Free high street Wi-Fi to be rolled out to 11 East Suffolk towns from April

Woodbridge is one of the 11 East Suffolk towns to benefit from the free high street Wi-Fi

Woodbridge is one of the 11 East Suffolk towns to benefit from the free high street Wi-Fi - Credit: Charlotte Bond

The first towns to benefit from a £1.1million programme to establish free high street Wi-Fi and shopping offers in East Suffolk will go live in April.

A successful pilot in Framlingham back in 2019 prompted East Suffolk Council’s cabinet to agree a major investment plan into a further 11 ‘digital towns’, which will see free Wi-Fi provided in town centres.

It also includes online promotions to attract shoppers, footfall tracking data for businesses, high street apps, town websites and other benefits.

The council has now confirmed that the first two towns – Lowestoft and Felixstowe – will be online in April.

The other nine – Aldeburgh, Beccles, Bungay, Halesworth, Leiston, Saxmundham, Southwold, Wickham Market and Woodbridge – will be completed by October this year.

An update by cabinet member Stephen Burroughes to this week’s full council meeting, said: “Plans for the public Wi-Fi and footfall monitor installations are progressing well with the first towns, Lowestoft and Felixstowe, on track to be installed in March and launched in April 2022.

“The other towns will follow in a phased approach, completing by October 2022.

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“The ambition and drive to secure these digital towns to help them understand their digital profile is a fundamental part of the council trajectory for delivering transformational change.”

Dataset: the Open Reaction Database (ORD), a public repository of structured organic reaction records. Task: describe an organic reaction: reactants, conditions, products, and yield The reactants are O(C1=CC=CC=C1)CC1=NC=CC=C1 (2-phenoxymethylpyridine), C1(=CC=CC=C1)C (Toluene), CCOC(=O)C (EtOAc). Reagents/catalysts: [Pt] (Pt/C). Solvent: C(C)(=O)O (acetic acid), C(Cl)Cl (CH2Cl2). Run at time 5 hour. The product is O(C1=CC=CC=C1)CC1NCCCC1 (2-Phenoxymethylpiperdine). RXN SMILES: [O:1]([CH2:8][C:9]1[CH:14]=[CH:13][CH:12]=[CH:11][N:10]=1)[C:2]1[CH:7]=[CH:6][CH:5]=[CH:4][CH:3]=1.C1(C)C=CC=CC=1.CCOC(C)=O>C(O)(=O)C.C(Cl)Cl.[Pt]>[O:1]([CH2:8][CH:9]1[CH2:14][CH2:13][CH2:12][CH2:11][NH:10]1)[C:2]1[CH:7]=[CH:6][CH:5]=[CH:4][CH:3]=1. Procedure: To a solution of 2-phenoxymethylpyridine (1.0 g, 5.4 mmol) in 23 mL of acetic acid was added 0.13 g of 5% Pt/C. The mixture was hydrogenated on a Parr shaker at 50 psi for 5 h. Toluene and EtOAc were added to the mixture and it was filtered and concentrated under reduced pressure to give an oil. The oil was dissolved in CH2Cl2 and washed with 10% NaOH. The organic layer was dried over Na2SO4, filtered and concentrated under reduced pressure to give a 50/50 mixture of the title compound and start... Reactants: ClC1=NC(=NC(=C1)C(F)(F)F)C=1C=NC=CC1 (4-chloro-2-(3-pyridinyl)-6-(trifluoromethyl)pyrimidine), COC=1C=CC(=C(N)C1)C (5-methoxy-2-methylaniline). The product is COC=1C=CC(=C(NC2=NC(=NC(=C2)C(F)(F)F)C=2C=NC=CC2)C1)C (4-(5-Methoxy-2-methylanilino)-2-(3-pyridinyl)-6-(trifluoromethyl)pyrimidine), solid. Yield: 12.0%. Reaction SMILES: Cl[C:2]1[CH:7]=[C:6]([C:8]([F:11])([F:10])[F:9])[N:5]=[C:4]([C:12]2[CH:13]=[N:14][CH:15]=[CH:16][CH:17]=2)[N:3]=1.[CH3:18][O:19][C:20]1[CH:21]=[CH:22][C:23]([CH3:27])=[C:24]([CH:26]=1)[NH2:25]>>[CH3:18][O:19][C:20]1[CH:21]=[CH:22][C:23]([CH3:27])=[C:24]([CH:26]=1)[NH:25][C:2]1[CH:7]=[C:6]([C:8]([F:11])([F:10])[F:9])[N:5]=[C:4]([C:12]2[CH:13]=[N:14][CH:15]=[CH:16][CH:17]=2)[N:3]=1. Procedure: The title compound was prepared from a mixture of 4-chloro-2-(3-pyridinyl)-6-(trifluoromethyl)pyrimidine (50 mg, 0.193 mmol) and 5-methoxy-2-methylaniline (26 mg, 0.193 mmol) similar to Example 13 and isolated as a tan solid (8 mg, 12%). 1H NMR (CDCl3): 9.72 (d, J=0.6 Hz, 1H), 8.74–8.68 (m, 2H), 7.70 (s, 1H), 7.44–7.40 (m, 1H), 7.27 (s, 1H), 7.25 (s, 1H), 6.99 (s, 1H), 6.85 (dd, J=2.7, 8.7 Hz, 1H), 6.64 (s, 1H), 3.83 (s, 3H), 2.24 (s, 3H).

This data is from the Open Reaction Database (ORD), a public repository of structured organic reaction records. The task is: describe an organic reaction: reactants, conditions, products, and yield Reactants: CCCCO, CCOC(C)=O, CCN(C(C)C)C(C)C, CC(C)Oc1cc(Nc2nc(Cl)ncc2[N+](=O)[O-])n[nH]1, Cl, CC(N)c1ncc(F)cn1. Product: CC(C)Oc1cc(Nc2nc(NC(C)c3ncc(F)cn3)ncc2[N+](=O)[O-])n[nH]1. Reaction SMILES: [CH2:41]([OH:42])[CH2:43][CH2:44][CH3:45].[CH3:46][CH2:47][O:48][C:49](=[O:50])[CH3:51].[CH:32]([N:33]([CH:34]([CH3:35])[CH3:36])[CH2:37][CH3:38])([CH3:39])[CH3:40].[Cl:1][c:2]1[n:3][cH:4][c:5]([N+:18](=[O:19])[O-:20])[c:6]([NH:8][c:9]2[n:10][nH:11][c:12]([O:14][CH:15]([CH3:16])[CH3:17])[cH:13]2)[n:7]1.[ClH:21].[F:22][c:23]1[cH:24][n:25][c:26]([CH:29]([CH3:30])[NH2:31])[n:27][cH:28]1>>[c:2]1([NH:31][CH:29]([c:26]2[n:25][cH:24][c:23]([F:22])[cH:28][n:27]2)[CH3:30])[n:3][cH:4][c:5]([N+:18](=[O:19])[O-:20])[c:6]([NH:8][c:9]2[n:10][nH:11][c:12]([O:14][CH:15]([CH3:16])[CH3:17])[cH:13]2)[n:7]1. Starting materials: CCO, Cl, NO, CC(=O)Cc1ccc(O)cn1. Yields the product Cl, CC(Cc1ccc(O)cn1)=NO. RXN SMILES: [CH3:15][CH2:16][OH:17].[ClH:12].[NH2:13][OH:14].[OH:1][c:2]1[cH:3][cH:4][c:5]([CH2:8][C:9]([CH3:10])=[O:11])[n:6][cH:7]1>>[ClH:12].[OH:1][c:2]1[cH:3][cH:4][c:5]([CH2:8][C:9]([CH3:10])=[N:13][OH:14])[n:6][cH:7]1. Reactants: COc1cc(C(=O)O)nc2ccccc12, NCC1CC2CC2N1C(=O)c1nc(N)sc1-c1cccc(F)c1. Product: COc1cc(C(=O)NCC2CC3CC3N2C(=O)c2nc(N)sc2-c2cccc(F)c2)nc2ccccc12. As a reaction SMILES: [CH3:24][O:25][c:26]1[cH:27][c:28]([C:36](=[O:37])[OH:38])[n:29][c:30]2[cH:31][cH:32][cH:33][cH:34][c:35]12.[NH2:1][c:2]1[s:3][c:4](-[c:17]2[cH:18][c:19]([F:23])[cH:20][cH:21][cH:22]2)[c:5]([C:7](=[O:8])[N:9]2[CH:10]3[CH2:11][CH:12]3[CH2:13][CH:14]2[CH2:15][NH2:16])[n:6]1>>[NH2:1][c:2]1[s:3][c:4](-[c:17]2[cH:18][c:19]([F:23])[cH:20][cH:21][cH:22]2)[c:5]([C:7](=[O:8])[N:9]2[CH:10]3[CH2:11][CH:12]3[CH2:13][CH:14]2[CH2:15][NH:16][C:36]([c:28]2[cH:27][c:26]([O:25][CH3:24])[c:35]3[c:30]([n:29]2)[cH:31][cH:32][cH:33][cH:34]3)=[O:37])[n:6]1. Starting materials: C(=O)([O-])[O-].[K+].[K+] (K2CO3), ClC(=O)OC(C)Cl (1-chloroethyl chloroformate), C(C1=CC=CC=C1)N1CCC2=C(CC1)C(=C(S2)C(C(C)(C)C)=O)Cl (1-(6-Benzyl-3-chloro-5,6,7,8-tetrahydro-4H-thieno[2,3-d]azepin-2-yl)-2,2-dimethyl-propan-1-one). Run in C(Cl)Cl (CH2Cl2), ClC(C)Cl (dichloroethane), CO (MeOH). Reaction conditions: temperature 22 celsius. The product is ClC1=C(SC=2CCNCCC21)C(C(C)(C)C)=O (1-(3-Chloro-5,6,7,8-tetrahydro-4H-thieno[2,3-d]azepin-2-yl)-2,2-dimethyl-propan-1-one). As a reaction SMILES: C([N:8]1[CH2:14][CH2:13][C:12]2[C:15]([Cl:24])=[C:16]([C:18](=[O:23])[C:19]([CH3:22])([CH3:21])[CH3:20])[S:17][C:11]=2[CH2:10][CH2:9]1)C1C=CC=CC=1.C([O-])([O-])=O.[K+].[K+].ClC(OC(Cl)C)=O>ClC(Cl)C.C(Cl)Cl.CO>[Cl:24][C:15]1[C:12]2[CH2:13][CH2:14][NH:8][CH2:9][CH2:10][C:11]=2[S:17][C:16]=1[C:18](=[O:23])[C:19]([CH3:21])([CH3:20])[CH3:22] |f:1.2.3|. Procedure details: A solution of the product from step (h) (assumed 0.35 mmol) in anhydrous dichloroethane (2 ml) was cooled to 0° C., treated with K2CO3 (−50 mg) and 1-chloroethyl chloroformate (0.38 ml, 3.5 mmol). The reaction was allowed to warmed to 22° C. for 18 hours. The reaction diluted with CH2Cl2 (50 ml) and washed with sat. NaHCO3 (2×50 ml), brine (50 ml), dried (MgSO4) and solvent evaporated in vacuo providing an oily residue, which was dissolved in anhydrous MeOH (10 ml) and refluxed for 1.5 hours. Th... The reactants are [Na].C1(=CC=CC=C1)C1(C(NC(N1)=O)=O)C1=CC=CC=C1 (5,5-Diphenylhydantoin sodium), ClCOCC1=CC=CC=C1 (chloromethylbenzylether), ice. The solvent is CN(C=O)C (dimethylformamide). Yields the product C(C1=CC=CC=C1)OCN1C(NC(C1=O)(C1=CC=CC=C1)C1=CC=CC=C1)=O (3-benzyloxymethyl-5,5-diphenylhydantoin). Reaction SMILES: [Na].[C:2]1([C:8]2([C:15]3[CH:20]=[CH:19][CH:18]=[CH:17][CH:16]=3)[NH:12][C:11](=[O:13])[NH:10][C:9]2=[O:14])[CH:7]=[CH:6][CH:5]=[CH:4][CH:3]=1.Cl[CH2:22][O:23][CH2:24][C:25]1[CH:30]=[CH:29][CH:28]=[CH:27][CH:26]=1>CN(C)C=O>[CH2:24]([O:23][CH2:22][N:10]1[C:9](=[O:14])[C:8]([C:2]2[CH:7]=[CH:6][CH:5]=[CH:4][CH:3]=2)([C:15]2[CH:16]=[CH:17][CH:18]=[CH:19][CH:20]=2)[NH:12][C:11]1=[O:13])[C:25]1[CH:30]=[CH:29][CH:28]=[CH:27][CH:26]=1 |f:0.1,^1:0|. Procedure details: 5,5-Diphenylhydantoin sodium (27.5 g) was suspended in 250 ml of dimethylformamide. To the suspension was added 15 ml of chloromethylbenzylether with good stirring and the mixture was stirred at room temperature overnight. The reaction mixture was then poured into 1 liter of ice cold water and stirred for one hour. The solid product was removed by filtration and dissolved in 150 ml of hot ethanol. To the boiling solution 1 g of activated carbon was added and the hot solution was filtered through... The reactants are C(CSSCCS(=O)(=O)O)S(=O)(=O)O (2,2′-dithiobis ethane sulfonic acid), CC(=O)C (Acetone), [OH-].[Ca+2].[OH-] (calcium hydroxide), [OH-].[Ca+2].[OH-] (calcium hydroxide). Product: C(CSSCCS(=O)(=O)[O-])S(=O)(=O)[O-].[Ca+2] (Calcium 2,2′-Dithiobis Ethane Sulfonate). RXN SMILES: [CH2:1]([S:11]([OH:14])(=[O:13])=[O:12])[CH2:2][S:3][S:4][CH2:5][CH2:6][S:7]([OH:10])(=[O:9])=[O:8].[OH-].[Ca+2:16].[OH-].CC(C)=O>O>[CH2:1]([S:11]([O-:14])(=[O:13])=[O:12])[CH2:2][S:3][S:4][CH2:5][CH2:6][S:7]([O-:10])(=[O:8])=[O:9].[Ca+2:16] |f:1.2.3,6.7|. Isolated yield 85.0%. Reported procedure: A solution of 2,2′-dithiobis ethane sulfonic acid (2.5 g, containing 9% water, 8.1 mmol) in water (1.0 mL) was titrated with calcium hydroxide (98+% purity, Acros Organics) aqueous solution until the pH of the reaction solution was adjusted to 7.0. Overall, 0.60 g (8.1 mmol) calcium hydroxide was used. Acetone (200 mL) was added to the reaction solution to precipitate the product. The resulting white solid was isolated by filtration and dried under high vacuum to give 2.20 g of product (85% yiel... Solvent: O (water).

Cllr Burroughes added that it “will give greater visibility to the existing town
promotional assets and direct visitors to relevant local information”.

Stephen Burroughes said it demonstrated that East Suffolk was providing the best facilities anywhere

Stephen Burroughes said it demonstrated that East Suffolk was providing the best facilities anywhere. - Credit: Suffolk County Council

In July 2020 when the cash for the scheme was signed off, the council said it hoped smaller towns and villages may benefit in future too.

The authority is spending around £900,000 on the scheme, with  £200,000 from New Anglia Local Enterprise Partnership.

In the Framlingham pilot, anonymised footfall tracking data allowed businesses to see the most regular routes of shoppers and busiest times of day. This data allowed bosses to tailor promotional offers and opening times to meet those needs.

Figures from the Framlingham pilot showed that in 12 months there were 18,360 uses of the free Wi-Fi with an average connection time of 72 minutes, and that nearly half of the entire town’s population had used the network.